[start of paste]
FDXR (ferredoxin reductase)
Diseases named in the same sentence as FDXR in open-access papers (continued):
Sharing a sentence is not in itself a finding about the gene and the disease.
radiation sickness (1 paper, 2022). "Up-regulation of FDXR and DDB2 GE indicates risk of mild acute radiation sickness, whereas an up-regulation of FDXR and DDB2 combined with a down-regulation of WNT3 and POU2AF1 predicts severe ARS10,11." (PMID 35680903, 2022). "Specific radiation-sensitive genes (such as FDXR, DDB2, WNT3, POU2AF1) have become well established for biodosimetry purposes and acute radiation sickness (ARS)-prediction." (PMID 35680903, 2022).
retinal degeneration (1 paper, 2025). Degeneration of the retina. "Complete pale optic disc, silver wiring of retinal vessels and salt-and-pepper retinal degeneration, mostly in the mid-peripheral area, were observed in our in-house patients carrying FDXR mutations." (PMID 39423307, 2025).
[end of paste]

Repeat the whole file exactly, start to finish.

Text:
FDXR (ferredoxin reductase)
Diseases named in the same sentence as FDXR in open-access papers (continued):
Sharing a sentence is not in itself a finding about the gene and the disease.
radiation sickness (1 paper, 2022). "Up-regulation of FDXR and DDB2 GE indicates risk of mild acute radiation sickness, whereas an up-regulation of FDXR and DDB2 combined with a down-regulation of WNT3 and POU2AF1 predicts severe ARS10,11." (PMID 35680903, 2022). "Specific radiation-sensitive genes (such as FDXR, DDB2, WNT3, POU2AF1) have become well established for biodosimetry purposes and acute radiation sickness (ARS)-prediction." (PMID 35680903, 2022).
retinal degeneration (1 paper, 2025). Degeneration of the retina. "Complete pale optic disc, silver wiring of retinal vessels and salt-and-pepper retinal degeneration, mostly in the mid-peripheral area, were observed in our in-house patients carrying FDXR mutations." (PMID 39423307, 2025).